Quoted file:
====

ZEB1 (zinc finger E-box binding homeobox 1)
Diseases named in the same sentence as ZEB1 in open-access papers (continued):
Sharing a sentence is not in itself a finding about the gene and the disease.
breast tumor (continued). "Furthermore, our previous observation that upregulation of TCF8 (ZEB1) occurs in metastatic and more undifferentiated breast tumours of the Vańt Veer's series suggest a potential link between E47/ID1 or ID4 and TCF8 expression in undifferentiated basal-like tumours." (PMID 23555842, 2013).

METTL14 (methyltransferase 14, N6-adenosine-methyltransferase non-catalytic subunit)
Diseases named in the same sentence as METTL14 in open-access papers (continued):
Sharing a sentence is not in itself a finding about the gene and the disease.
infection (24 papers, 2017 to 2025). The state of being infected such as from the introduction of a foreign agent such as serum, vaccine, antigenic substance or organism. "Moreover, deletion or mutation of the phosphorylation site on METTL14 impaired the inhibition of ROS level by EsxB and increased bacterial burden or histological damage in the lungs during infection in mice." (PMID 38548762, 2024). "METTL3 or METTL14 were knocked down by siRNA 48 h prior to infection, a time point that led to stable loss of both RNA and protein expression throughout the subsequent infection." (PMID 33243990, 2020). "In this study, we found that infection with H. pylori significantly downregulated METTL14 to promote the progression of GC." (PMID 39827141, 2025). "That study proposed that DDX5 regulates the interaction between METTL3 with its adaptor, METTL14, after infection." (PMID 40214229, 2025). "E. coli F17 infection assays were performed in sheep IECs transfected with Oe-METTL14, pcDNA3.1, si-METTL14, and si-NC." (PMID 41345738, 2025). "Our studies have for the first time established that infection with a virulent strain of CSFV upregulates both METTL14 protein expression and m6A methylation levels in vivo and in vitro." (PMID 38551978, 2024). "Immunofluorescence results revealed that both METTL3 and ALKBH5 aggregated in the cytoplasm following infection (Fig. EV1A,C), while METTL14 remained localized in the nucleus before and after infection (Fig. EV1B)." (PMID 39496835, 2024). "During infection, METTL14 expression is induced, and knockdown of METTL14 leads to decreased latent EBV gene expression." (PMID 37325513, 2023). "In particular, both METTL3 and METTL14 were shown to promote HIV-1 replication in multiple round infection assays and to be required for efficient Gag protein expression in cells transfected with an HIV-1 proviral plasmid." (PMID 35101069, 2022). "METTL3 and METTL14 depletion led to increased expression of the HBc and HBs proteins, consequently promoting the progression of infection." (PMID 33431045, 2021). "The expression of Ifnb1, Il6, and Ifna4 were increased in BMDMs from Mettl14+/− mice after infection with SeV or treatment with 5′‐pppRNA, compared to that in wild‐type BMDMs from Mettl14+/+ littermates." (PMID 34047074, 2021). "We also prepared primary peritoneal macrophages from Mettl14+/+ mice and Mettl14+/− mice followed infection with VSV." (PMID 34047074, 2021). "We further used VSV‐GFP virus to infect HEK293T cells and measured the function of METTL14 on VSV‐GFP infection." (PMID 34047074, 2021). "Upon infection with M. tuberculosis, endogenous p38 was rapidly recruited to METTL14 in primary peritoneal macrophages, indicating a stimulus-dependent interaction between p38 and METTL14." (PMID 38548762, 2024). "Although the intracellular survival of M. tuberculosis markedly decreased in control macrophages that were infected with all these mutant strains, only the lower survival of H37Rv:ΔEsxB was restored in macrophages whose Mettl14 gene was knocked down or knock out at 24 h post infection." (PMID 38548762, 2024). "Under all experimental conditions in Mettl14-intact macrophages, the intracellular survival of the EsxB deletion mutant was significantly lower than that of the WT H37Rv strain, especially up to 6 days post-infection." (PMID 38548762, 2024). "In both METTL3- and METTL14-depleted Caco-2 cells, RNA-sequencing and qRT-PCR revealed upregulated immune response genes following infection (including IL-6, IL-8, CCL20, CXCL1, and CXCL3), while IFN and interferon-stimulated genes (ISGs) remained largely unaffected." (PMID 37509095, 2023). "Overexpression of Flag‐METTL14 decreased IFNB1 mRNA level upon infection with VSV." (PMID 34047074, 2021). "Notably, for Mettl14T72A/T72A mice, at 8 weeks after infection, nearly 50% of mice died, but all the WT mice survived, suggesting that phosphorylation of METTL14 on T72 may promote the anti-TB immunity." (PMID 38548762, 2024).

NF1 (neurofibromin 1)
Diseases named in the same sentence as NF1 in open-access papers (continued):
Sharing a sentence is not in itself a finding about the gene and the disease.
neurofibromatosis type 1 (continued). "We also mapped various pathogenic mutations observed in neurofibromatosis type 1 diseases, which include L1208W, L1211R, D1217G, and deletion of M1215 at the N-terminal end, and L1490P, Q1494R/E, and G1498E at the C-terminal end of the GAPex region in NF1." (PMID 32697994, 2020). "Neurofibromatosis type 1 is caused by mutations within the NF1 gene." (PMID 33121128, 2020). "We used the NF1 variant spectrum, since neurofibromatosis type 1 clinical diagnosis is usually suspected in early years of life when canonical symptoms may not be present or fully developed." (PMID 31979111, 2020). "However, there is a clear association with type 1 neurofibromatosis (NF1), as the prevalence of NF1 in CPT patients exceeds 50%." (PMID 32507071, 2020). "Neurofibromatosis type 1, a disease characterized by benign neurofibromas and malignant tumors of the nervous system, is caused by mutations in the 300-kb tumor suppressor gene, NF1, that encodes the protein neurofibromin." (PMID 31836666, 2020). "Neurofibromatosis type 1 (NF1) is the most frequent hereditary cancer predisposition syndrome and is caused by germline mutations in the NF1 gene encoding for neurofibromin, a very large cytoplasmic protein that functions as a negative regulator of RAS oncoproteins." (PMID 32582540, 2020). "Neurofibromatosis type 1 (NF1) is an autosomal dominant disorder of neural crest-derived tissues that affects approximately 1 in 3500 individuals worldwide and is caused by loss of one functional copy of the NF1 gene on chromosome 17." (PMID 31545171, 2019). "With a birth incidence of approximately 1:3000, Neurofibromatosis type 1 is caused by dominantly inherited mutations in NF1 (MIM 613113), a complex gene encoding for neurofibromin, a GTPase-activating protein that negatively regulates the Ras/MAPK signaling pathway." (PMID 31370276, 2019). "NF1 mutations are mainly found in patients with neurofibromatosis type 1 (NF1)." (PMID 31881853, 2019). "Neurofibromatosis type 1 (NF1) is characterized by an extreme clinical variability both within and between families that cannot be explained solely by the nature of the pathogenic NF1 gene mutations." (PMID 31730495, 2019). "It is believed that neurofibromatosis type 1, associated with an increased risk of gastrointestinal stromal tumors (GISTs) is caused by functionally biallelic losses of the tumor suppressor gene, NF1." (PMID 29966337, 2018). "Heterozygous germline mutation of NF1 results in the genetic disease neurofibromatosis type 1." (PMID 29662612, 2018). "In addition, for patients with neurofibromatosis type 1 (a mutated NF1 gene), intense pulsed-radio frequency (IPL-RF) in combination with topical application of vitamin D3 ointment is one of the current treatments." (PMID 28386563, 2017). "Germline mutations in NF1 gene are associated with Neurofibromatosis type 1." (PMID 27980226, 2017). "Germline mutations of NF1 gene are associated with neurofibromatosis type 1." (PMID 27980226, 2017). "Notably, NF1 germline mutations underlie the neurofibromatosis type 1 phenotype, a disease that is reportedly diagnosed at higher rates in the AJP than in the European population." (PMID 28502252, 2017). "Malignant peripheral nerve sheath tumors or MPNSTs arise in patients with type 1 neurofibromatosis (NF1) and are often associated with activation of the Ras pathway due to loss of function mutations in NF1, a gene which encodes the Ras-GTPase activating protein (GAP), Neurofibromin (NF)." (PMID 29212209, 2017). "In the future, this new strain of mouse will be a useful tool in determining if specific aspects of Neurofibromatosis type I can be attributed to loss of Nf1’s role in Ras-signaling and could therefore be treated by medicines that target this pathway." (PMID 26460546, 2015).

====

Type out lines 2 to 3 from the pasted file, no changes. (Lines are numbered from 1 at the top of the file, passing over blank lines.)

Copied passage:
Diseases named in the same sentence as ZEB1 in open-access papers (continued):
Sharing a sentence is not in itself a finding about the gene and the disease.